Young vs. Late Onset Parkinson's Disease

You're never too young...

IMG_3750.JPG Parkinson's Michael J. Fox
S Mathur

Parkinson's disease ranks among the most common late-life neurodegenerative diseases, affecting approximately 1.5% to 2.0% of the population older than age 60 years. Young onset Parkinson’s (before age 40) occurs in 5-10% of people diagnosed while 20% of those affected are under the age of 50.

Regardless of age of onset, we are all united to some extent by a similar life experience that Parkinson’s brings but those with YOPD may face very different obstacles, from diagnosis to disease progression and response to treatment to duration of disease – those with YOPD must live longer with the complications of this diagnosis.

Not to minimize in any way the challenges that those with late onset disease face – diagnosis later in life leads to a number of unique issues as well. So although the diagnosis may be shared, the experience of how this disease manifests may be different in many ways.

Challenges of Young Onset Disease

First of all those with young onset disease don’t necessarily present the same way as their older counterparts. Studies have shown that in the young-onset form of the disease patients are more likely to present with rigidity and pain; cramps and dystonic posturing occurring more often than in those with late-onset disease. This is likely why an initial diagnosis of tendonitis particularly involving the upper limb is quite common in the early stages of the disease for many younger patients. Partly due to the atypical nature of symptoms at presentation along with the fact that clinicians still tend to rule out Parkinson’s due to a patient’s younger age, studies have shown that physicians take longer to diagnose early onset patients.

In one particular study, that discrepancy in time to diagnosis was on average 15 months longer for younger patients.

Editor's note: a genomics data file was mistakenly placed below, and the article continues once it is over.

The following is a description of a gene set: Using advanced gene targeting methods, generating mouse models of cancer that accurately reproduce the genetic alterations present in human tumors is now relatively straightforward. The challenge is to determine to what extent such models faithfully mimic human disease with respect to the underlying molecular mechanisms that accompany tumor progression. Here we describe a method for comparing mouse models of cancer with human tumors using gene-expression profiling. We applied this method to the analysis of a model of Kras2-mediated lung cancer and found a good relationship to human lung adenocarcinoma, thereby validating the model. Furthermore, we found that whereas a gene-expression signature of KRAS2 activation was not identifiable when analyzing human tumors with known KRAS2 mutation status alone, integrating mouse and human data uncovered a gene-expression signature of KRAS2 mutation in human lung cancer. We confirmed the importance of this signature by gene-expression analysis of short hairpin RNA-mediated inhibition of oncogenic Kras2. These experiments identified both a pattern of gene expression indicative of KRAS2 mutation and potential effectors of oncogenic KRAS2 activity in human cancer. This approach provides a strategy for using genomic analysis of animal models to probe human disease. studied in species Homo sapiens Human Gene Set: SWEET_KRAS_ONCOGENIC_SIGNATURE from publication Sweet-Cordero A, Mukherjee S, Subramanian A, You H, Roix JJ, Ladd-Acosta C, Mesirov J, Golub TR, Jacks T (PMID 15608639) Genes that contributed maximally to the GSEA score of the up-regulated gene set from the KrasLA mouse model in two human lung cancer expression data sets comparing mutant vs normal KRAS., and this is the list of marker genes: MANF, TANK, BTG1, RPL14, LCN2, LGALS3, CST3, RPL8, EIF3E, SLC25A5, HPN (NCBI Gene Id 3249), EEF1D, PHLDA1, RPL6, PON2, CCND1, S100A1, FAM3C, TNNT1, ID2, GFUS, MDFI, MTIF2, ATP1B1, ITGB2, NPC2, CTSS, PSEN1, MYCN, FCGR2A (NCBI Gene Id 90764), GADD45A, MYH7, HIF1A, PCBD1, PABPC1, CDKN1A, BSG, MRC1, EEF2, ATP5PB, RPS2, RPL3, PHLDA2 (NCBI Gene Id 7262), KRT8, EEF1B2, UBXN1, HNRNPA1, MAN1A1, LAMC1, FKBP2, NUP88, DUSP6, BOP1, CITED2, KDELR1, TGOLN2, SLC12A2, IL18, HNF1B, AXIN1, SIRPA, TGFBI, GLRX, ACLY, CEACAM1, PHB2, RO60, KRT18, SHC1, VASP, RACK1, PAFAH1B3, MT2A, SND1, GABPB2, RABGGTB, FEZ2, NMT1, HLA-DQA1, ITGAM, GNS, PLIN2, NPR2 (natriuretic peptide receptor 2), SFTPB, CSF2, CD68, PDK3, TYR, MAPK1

YOPD patients are also at increased risk for non-motor symptoms of PD (such as sleep disorder, depression, anxiety, constipation, low energy, urinary issues, apathy and so on) although they have a lower rate of dementia.

Early onset patients also suffer an increased rate of   dystonia initially and during treatment,

With regards to management, younger patients have an increased rate of dyskinesias in response to L-DOPA treatment. YOPD patients are more likely to develop treatment-related complications such as motor fluctuations and dyskinesias earlier in the course of their disease. Schrag et. al. found that 100% of the YOPD subjects in their study had developed treatment complications within 10 years or less of the diagnosis.

Regarding course of illness, the available evidence suggests that PD patients with a younger age at onset also have a slower disease progression. In one study YOPD patients took significantly longer (2.9 years) to reach H&Y Stage 1 from symptom onset compared to late onset patients (1.7 years) (Jankovic et al.).

Closing Thoughts

Therefore there are many medical and management challenges that are unique to the YOPD group. Not only is the management of symptoms difficult but also Young-onset Parkinson's disease (YOPD) patients have psychosocial issues that create more challenges. Studies have shown that a younger age at onset was significantly associated with worse overall quality of life scores.

Younger onset was also a risk factor for poor emotional well-being independent of depression status.

Those with YOPD are diagnosed during the most productive years of their lives, at the peak of their careers, as they are establishing themselves financially, raising families, often young families who themselves are living hectic life schedules. Issues that may otherwise not be major obstacles are raised - around employment, financial security, relationships, parenting and future goals. These psychosocial problems require as much attention as the medical problems; they negatively impact the emotional stability of both the patient and family, interfering with all relationships.

YOPD patients can benefit from a team approach to their treatment in order to address all areas of concern and to maximize quality of life.


Rana, Abdul Qayyum, Ishraq Siddiqui, and Muhammad Saad Yousuf. "Challenges in Diagnosis of Young Onset Parkinson's Disease." Journal of the Neurological Sciences 323.1-2 (2012): 113-16. Print.

Schrag, A. "Dyskinesias and Motor Fluctuations in Parkinson's Disease: A Community-based Study." Brain 123.11 (2000): 2297-305. Print.

Silver, Greg A., BBA, Kevin D. Vuong, MA, and Joseph Jankovic, MD. Young-Onset versus Late-Onset Parkinson's Disease: Clinical Features and Disease ProgressionBaylor College of Medicine. N.p., n.d. Web.

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